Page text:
INVESTIGATION OF THE TOXICOLOGICAL AND PHARMACOLOGICAL ACTIVITY OF A HYDROETHANOLIC EXTRACT OF BOOPHONE DISTICHA BULB
GADAGA, LOUIS L.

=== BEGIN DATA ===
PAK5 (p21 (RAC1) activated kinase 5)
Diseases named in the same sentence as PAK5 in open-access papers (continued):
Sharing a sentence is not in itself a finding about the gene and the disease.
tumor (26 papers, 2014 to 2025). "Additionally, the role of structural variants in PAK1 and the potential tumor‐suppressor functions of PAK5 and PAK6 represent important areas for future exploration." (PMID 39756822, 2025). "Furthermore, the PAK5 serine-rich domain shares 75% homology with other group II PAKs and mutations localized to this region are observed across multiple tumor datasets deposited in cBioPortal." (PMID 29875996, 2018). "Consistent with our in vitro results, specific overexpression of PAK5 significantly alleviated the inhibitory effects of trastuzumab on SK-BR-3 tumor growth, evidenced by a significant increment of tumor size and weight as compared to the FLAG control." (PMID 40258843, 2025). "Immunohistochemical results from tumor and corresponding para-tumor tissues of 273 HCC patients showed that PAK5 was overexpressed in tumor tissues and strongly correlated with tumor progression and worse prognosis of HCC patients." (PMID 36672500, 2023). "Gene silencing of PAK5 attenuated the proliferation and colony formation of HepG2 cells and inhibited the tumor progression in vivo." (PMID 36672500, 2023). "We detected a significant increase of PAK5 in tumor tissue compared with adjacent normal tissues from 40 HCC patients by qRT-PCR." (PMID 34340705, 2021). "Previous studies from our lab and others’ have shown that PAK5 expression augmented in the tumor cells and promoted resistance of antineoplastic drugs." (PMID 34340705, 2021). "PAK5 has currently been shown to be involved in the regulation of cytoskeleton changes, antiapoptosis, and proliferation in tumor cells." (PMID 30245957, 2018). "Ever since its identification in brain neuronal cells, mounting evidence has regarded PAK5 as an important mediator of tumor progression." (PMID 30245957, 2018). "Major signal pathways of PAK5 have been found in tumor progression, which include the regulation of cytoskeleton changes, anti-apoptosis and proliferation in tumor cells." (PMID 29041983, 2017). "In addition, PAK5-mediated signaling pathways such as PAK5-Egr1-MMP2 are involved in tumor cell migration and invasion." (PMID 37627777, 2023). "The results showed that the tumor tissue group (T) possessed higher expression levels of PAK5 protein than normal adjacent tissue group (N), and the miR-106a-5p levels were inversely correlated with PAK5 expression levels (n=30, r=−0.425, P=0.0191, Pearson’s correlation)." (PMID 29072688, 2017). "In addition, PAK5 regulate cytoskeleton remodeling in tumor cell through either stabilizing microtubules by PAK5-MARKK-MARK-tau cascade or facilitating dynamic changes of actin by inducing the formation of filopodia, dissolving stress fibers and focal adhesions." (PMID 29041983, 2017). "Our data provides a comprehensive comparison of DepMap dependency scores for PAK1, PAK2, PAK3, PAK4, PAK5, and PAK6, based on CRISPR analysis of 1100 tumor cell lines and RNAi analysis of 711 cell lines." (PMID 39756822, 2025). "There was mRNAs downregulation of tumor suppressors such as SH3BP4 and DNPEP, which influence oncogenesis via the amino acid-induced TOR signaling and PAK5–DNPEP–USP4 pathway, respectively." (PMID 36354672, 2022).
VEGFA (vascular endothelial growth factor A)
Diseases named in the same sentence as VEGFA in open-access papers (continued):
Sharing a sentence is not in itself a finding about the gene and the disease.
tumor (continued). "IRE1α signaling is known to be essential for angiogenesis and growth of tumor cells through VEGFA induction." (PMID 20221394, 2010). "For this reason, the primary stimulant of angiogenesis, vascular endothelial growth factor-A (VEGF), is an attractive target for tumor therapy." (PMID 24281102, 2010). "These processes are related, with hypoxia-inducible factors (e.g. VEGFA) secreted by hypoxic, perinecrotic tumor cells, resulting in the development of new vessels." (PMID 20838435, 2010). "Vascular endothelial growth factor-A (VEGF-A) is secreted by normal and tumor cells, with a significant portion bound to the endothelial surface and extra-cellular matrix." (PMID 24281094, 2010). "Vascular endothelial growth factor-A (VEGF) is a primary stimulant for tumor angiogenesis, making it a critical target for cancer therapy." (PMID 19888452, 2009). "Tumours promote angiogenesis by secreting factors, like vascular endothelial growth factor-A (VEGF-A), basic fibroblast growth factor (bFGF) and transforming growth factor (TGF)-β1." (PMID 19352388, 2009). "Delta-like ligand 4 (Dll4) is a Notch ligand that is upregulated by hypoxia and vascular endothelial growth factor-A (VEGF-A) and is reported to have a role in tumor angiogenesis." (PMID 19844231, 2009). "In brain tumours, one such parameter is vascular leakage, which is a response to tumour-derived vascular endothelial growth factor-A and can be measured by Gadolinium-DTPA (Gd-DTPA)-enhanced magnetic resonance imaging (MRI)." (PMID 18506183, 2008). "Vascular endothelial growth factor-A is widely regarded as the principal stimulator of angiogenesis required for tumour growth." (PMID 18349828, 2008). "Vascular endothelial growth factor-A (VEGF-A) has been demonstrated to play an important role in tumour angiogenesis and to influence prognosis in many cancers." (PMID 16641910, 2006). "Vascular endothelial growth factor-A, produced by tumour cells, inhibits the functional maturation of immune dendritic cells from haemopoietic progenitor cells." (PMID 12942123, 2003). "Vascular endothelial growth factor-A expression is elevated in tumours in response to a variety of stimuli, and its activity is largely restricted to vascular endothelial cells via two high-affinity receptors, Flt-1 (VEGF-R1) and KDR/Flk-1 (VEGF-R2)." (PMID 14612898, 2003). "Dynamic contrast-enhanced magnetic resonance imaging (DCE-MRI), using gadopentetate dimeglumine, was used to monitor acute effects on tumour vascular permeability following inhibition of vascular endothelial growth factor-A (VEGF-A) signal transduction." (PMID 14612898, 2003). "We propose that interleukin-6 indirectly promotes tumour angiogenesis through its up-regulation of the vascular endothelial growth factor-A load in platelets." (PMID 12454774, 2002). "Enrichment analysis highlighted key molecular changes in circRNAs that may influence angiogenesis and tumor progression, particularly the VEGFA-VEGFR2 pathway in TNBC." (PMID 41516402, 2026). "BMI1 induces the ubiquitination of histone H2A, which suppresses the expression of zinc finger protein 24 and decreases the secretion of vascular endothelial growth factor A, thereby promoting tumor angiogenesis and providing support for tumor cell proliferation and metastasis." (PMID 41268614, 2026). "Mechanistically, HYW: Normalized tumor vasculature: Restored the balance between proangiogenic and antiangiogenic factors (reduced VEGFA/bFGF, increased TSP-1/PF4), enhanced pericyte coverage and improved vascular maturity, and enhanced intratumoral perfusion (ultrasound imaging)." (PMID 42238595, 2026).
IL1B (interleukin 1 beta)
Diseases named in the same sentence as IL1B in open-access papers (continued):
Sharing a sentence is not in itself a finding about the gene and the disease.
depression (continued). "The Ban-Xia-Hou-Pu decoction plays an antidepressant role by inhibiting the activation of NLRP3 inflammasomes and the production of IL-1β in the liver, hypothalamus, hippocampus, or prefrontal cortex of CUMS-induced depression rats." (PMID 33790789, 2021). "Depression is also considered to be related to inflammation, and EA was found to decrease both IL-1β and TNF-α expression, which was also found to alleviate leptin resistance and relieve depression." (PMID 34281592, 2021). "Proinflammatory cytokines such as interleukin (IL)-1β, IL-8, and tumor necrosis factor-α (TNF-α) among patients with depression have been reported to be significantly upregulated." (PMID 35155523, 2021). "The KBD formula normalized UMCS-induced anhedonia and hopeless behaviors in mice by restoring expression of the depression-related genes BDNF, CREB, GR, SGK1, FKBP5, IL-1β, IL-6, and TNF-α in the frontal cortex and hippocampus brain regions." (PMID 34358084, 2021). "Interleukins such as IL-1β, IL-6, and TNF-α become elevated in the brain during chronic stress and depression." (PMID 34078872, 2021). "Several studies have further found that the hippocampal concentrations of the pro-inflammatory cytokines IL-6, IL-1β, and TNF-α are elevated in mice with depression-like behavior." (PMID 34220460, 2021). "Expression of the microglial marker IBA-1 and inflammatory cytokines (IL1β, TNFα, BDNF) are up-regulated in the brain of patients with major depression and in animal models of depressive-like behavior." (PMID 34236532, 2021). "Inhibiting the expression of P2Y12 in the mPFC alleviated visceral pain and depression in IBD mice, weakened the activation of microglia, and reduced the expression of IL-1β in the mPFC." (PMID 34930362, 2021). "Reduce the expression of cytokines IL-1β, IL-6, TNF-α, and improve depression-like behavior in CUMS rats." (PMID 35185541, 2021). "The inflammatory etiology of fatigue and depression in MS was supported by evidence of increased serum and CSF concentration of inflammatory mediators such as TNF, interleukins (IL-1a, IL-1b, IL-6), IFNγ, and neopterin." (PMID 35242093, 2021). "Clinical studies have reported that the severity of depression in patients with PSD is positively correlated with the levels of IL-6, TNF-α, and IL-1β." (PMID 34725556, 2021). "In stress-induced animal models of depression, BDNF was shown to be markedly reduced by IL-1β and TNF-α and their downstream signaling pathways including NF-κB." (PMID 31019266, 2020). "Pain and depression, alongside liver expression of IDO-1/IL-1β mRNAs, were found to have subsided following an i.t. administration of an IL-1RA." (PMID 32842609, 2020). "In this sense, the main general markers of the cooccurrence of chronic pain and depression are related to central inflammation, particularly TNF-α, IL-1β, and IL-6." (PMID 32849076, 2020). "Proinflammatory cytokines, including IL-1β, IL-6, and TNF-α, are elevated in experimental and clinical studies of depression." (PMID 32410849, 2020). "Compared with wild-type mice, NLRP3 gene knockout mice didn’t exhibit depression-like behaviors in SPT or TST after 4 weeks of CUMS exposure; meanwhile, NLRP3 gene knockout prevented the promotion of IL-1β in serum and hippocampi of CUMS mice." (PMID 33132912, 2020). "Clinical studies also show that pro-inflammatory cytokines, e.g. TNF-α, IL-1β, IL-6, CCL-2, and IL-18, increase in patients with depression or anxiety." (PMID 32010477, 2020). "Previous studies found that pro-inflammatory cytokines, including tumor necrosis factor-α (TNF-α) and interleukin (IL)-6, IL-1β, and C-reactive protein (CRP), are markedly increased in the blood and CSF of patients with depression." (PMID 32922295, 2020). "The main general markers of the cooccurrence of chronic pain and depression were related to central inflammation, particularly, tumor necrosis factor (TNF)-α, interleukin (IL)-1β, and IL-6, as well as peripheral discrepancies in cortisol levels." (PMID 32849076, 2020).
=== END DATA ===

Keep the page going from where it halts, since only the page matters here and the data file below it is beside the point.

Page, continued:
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Boophone disticha is a highly poisonous bulb. It has been used systemically in traditional medical practice in Zimbabwe and neighbouring countries for the management of various central nervous system conditions including hysteria. Abuse of the plant by teenagers in Zimbabwe for its claimed hallucinogenic effects has also been reported, with the advent of serious toxicity in some cases. The aim of the present work was to describe the symptomatology, neurotoxicological effects and lethality of acute and subacute ingestion and of a hydro-ethanolic plant extract of the bulb of Boophone disticha in rats. Initially, we set out to estimate the LD50 of this extract using a modified Up-and-down procedure for acute toxicity determination. We then used a Functional Observational Battery (FOB) to identify the neurotoxicological effects of the extract after both acute and repeated oral intake. Additionally we studied the genotoxic potential of the Boophone extract using the Ames test. Finally we sought to investigate the putative neuropharmacological effects i.e. anxiolytic-like and antidepressant-like activity in a murine model. Findings in the acute toxicity and neurotoxicological assessment, showedan estimated oral LD50 of between 120 and 240 mg/kg. For doses of 240 mg/kg and less, signs of toxicity began approximately 10 minutes after gavage, and the most prominent initial signs were head tremors (at 50 mg/kg) and body tremors, severe body tremors(>360 mg/kg) followed by convulsions. Generally, symptoms of toxicity lasted approximately 2 hours for doses of 240 mg/kg and less; and 3 hours for doses over 240 mg/kg for animals that survived. These results point to a rapid gastrointestinal absorption of the active principles in the plant extract. The most prominent neurotoxicological effects were increased flaccid limb paralysis and spastic hind-limb paralysis. Tachypnoea was noted at low doses and higher doses produced laboured breathing. The retropulsion observed with higher doses could indicate the reported hallucinogenic effects of the plant extract. Subacute assessment showed the similar profile symptoms as with acute toxicity.The main subacute toxic effects of Boophone disticha like the acute effects seem to be mediated via interference with the neuronal pathways especially the central dopaminergic and motor neurons. Target organs, as observed by changes in organ weight appear to be liver, small and large intestines, stomach, central nervous system and peripheral nervous system. Boophone disticha extract was genotoxic from concentrations 1000μg/plate and above with both TA98 and TA100 Salmonella typhimurium species irrespective of the metabolic status of the system. The 500μg/plate concentrations of the Boophone extract were not associated with any genotoxicity and 2500μg/plate concentration is potential cytotoxic which could have masked the genotoxic effects at this concentration. P a g e | vi Boophone disticha extract showed Anxiolytic-like activity in the elevated plus maze test by significantly changing the percentage time spent in open arms, number of open arm entries, rearing, unprotected head dips and stretch attend postures. The 10m/kg dose had the most prominent effects compared to the higher dose which were comparable to the positive control. Repeated dosing enhanced the antidepressant-like activity of the Boophone extract. Therefore from the pharmacological findings of our studies, despite being very toxic Boophone disticha proved to be an important source of lead compounds for future drug development. Therefore further investigations are necessary to determine the target site and efficacy of Boophone alkaloids with in vivo models.